There are many components to living a Risk Blossoming life. Over the past few weeks, we’ve talked about “decluttering your life” and “planning.” This week, we share a recent event that validates the all-important foundation for a risk blossoming life: stepping out of your comfort zone.
I recently decided to step outside of my comfort zone to see if I could still snow ski. After two back surgeries and a knee scope, I had envisioned that my ski days were over. It took a plan to face certain fears I had and certain concerns Deborah expressed. In my wildest dreams, I never saw this coming—the day that I experienced.
We often skied as a family when our daughter Tara was young. I distinctly remember meeting a family one time that had three generations skiing together. That day, I dreamed that someday we could ski as three generations. With our two grandsons approaching ski age, I realized I now needed to know if I could still ski.
The Price Was Right
During one of Southwest Airlines’ sales, I booked $59 tickets to Seattle where Tara agreed to take a day off work and head to Crystal Mountain Resort with me. It is a beautiful ski area on the eastern side of Mt. Rainier, about an hour and a half from Tara’s house. Once you turn 70, an all-day lift ticket is just $24. If I didn’t get hurt and run up a medical bill, this was going to be a cheap ski trip.
The view from the top of Crystal Mountain, which includes Rainier, is simply majestic on a clear day. During the heart of winter, there aren’t many clear days. Seattleites marvel any day when “the mountain” is out.
We woke on our scheduled ski day and, miraculously, there was hardly a cloud in sky. While driving toward Crystal, I hatched the idea to start right off by taking the gondola all the way to the top. On this rare clear day, I wanted get a photo with the sun on the two us with Mount Rainier as a backdrop.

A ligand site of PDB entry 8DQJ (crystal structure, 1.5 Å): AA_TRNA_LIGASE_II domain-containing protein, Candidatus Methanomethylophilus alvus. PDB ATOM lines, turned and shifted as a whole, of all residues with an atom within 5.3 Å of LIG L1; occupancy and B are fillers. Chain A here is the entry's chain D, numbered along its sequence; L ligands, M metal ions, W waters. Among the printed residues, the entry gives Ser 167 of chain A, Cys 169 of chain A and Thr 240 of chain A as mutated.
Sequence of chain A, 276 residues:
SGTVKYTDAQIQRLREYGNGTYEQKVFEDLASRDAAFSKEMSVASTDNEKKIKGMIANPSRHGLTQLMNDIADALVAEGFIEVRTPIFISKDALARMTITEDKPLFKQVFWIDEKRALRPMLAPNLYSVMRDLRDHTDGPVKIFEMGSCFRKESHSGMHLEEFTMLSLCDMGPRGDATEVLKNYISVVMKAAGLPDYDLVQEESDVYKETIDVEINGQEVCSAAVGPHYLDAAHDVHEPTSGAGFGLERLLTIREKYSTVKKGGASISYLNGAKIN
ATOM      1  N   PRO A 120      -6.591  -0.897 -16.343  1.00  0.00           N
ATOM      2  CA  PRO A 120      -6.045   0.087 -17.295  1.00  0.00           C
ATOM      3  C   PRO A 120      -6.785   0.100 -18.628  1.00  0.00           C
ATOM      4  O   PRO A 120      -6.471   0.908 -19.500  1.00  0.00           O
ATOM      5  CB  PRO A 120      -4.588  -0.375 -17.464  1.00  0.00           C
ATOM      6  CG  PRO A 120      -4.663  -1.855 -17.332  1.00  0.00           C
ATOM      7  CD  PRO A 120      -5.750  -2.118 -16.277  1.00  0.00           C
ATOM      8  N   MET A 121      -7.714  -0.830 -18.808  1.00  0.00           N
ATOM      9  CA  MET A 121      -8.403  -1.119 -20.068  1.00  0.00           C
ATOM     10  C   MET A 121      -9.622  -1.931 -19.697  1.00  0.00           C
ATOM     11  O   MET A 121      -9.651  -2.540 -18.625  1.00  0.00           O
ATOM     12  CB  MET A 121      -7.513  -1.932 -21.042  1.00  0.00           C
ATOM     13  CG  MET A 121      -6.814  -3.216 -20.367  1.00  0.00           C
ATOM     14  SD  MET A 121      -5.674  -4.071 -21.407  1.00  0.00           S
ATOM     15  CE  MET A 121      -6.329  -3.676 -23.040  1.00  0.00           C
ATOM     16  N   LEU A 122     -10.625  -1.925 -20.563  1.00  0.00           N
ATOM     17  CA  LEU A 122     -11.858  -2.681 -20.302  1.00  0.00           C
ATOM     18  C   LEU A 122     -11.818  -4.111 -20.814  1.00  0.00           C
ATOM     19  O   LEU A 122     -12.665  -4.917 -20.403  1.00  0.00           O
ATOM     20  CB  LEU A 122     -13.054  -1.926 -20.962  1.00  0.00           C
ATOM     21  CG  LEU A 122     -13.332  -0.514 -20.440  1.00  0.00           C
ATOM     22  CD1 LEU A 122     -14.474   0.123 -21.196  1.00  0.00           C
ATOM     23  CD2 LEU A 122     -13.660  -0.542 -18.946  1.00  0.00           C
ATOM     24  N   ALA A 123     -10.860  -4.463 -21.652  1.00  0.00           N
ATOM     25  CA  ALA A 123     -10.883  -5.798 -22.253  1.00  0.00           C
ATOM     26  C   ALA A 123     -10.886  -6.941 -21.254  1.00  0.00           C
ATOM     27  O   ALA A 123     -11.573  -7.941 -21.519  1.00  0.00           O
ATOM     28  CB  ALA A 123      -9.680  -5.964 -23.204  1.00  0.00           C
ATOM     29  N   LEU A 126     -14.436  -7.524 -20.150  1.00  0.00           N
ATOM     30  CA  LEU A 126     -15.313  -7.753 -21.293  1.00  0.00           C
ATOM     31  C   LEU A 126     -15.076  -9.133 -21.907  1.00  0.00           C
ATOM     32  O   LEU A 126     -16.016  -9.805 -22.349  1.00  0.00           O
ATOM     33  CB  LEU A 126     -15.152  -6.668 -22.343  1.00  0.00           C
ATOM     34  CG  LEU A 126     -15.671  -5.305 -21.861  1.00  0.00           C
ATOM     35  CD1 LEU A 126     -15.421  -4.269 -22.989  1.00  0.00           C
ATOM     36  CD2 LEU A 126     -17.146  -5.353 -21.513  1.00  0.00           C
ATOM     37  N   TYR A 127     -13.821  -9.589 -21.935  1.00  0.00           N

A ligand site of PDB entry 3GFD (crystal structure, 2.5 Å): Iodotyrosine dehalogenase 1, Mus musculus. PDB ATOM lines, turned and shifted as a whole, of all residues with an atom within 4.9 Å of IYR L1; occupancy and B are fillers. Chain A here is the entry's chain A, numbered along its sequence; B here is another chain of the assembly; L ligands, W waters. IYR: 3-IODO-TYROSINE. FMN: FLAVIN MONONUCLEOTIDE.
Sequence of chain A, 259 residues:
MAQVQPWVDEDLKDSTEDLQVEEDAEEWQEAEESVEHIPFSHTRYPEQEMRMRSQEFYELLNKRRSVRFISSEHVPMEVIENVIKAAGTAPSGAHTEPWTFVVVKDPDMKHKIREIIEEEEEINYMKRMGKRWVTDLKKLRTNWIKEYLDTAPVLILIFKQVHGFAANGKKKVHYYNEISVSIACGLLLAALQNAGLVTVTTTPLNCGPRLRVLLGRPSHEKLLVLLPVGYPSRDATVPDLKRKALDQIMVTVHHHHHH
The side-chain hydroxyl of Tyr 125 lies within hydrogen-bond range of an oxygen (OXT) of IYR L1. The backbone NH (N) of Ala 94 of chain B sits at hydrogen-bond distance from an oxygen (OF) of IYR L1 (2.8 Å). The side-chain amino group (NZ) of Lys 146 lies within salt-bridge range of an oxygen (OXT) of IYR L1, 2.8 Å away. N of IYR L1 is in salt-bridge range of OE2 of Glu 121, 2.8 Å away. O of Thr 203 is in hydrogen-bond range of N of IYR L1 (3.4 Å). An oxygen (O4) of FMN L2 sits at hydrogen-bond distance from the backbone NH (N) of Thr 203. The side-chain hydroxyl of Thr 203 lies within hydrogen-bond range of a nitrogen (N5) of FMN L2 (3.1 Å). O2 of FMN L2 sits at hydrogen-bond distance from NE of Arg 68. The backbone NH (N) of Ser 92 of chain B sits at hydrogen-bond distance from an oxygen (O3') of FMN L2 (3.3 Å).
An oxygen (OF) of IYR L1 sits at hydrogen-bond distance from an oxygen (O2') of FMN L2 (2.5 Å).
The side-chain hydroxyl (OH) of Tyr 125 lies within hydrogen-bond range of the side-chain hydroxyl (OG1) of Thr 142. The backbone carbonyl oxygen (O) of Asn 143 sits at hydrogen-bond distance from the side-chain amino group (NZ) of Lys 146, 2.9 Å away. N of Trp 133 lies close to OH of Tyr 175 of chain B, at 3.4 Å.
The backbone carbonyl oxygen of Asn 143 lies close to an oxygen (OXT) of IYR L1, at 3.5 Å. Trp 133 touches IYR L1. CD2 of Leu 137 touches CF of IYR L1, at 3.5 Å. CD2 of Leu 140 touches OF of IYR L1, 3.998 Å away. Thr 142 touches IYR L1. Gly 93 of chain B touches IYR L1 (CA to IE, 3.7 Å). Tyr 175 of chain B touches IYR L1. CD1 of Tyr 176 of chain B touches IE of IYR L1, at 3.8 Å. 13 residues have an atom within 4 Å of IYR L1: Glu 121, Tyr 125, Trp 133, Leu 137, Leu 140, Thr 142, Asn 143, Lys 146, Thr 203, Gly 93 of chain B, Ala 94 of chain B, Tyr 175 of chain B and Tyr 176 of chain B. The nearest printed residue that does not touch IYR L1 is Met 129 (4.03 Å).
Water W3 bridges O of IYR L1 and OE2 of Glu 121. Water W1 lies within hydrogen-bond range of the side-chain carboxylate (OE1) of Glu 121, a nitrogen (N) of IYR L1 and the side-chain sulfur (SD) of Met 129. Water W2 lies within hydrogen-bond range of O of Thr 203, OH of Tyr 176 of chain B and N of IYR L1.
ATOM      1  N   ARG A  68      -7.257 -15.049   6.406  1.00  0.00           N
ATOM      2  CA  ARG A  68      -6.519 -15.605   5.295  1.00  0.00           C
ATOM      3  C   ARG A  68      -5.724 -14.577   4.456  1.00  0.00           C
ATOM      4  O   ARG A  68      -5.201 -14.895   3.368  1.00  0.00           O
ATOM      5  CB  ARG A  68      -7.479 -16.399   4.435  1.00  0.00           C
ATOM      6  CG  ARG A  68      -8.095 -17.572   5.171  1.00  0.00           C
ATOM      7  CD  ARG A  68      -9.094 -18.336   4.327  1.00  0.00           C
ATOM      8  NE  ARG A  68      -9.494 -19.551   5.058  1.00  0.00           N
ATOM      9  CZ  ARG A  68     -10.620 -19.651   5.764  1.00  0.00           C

A Blast from the Past
We parked and started slipping on our gear. I realized just how long it had been since I last skied when I opened my coat to look for a pocket for my cell phone. There was a special phone pocket but it was circa 1999. It was long and skinny with a picture of a tall phone with an antenna and a very small screen at the top. My iPhone wouldn’t fit. Next to that pocket was one for a CD player with a place to run the headphone wires to the outside of the coat. Thank goodness this was all hidden when the coat was zipped shut. Then no one could easily identify my vintage skiwear.
Top of the Mountain
When we exited the gondola, the view was breathtaking even though Rainier had now gathered clouds around its upper reaches. Perhaps I was now more concerned that from here, I would have to face more difficult runs right off the bat. For weeks, Deborah had been preaching for me to be careful and make smart decisions. Now, the first decision I had made put me at the very top of the mountain.
I was super careful at first, heeding Deborah’s instructions and my own insecurities. I even took a cat track around a particularly steep area. But slowly, as the day went on, I got my legs under me and started skiing pretty darn good for wearing a 70+ ski pass.
A Dream Becomes Reality
I had planned this day to determine if I could still ski, but you don’t always get what you plan. Sometimes, reality provides something even better. The truth is that the day turned out to be pretty close to euphoric. It was a special father-daughter ski day. I realized it had been a long time since Tara and I had spent so much one-on-one time together.
We experienced the camaraderie of being together along with the exhilaration of skiing in nearly perfect conditions. Add to that the thrill of going down the mountain together, the teamwork of planning the next run, the quietness of riding up the lift together, and the quenching taste of sharing a beer. There was talk of old memories experienced and of new opportunities to pursue.
Living a Risk Blossoming Life!
When I stopped to rest and soak up another beer, I sent Deborah, back in Phoenix, a video of Tara. She was gracefully riding her board down a run we had completely to ourselves. The phone call to Deborah, on our way back to town, was perfect. Nothing broken and nothing hurt. Best of all, I now know my three-generation dream of skiing together can become reality.